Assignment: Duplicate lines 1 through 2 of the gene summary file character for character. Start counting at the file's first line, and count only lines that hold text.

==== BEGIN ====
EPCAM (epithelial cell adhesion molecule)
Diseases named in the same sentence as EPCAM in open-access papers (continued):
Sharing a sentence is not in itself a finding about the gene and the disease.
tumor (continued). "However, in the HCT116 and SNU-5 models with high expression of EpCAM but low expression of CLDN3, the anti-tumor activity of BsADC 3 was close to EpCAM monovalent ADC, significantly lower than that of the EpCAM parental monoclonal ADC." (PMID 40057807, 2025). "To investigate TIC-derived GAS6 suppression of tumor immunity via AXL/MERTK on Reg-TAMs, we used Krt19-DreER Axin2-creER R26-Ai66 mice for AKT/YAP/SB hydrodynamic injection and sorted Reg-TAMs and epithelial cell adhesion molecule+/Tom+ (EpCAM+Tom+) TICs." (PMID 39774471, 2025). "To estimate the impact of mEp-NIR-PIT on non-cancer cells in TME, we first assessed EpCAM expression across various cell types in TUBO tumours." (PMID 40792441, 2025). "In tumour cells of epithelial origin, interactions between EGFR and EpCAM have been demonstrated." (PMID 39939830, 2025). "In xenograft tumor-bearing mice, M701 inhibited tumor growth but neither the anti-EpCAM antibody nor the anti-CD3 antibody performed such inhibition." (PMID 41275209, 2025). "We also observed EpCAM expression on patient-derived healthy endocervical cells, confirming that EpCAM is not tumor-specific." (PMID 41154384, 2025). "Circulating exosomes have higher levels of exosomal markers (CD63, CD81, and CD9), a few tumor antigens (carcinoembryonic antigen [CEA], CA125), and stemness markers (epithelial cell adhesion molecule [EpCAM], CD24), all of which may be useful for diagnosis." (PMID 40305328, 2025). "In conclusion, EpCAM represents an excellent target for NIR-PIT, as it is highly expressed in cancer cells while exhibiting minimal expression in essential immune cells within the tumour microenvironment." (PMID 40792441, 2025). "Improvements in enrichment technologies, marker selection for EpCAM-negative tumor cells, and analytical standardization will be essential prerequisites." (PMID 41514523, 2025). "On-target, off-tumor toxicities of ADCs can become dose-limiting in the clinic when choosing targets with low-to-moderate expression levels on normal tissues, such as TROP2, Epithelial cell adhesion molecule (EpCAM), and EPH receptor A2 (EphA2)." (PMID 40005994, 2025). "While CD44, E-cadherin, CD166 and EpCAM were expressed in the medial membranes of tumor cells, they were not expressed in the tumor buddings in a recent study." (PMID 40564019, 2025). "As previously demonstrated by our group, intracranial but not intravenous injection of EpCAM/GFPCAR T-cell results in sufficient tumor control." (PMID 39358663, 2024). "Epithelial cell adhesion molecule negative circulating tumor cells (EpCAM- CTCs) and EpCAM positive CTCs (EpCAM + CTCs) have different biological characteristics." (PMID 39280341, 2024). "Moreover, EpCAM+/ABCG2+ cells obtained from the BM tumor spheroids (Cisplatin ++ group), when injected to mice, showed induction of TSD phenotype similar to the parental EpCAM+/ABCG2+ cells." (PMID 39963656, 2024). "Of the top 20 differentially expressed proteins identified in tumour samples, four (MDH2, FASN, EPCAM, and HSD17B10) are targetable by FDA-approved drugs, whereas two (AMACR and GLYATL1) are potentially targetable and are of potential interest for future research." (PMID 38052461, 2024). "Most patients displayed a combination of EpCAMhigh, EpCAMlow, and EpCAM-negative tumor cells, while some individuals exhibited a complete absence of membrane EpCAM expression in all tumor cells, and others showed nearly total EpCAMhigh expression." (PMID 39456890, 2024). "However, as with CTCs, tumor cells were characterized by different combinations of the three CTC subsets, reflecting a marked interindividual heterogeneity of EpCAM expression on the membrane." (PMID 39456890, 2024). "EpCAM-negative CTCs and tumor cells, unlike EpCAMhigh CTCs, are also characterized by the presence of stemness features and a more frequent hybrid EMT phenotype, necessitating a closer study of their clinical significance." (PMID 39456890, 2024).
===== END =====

EPCAM (epithelial cell adhesion molecule)
Diseases named in the same sentence as EPCAM in open-access papers (continued):